MPs vote to renew control orders
Parliament has approved control orders for another year after the Conservatives “reluctantly” voted with the government.
Introducing the renewal vote, security minister Tony McNulty told MPs that control orders are still necessary to combat the “serious and sustained” terrorism threat which the UK faces.
Control orders allow terror suspects to be closely monitored when there is insufficient evidence for prosecution or deportation, and Mr McNulty claimed: “Without control orders these individuals would be free to continue to engage in terrorist-related activity.”
He argued that prosecution remains the government’s preferred option for countering terrorism, but is not possible in all cases.
Control orders are subject to renewal each year and, after MPs voted 322 to 61 in favour, the Lords will still need to approve their continued use.
Shadow security minister Patrick Mercer told the House the Conservatives would support the motion “with great reluctance”, but warned Mr McNulty that control orders would be unsustainable this time next year.
Earlier this week the Conservatives had called on the Home Office to review all control orders with intent to prosecute terror suspects.
The Liberal Democrats voted against renewing control orders, labelled “imperfect and in need of extensive revision” by home affairs spokesman Nick Clegg.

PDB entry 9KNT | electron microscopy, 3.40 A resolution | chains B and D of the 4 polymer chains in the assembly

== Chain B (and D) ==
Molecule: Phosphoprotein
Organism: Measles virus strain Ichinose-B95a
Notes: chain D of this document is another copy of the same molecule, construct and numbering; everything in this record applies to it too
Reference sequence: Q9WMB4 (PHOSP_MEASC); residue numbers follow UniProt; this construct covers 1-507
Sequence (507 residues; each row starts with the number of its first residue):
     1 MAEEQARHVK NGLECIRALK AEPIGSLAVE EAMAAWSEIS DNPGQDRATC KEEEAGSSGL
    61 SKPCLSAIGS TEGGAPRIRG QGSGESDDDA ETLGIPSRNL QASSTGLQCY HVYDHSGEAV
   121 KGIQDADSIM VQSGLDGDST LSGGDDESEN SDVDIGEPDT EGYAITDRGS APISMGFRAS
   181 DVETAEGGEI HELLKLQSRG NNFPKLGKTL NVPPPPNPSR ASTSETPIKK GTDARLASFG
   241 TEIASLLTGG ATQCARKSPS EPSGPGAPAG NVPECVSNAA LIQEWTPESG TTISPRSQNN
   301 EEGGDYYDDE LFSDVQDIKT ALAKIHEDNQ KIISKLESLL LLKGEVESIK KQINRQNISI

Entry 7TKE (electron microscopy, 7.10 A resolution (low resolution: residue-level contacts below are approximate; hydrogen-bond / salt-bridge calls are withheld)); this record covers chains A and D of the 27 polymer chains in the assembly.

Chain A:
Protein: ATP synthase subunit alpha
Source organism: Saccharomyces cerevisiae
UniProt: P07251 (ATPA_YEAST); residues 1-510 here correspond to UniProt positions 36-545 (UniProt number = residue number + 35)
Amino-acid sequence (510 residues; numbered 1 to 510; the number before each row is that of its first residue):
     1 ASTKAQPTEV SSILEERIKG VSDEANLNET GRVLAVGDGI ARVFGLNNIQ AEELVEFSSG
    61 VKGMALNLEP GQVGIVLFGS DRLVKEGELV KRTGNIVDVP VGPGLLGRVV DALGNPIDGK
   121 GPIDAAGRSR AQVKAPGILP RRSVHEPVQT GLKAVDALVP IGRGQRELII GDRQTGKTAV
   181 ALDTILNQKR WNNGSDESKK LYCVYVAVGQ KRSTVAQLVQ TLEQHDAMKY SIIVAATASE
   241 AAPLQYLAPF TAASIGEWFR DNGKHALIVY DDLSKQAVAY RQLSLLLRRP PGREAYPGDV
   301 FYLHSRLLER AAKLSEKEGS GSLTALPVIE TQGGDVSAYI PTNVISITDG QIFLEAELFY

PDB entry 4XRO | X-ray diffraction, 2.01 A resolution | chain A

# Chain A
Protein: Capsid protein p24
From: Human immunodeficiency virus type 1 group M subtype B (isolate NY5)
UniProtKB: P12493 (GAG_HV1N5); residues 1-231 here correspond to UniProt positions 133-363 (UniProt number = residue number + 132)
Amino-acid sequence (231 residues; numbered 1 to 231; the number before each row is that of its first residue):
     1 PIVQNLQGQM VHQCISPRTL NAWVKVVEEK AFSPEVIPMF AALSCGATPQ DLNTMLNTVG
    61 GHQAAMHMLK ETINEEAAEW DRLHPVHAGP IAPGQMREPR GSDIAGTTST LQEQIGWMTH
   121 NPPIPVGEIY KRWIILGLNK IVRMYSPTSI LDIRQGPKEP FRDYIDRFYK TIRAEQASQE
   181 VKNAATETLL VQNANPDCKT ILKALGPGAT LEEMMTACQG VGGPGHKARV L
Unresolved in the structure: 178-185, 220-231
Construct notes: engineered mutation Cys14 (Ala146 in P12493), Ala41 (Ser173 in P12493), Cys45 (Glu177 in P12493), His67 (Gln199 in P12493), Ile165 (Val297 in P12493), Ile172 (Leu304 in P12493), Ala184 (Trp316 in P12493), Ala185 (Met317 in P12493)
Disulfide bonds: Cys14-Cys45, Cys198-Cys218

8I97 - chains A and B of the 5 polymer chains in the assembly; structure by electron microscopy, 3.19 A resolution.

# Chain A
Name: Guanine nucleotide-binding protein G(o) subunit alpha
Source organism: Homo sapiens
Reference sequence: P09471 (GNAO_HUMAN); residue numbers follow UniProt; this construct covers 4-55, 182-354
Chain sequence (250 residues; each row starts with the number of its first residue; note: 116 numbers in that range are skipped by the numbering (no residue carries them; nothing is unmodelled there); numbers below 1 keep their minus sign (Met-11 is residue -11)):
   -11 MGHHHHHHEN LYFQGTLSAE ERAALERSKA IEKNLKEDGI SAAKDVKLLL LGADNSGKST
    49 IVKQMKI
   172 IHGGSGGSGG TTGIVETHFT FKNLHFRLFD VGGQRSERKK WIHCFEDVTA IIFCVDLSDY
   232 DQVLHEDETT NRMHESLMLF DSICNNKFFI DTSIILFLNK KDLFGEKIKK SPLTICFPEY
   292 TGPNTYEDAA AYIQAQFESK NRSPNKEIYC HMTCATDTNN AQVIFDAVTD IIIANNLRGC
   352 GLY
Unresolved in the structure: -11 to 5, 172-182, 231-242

Mr Clegg argued that the power to impose control orders should be transferred from the home secretary to the courts and that orders should be strictly time limited and subject to regular review.
The human rights group Liberty had urged MPs to vote against control orders but admitted it was unsurprised but disappointed at yesterday’s vote.
Jago Russell, Liberty’s policy officer said: “Control orders were introduced as a quick fix two years ago with terrible results for our freedoms as well as public safety. It is time for the sun to set on the control orders fiasco.”
Earlier this week an independent review led by Lord Carlile accepted that the use of control orders was justified in a small number of cases.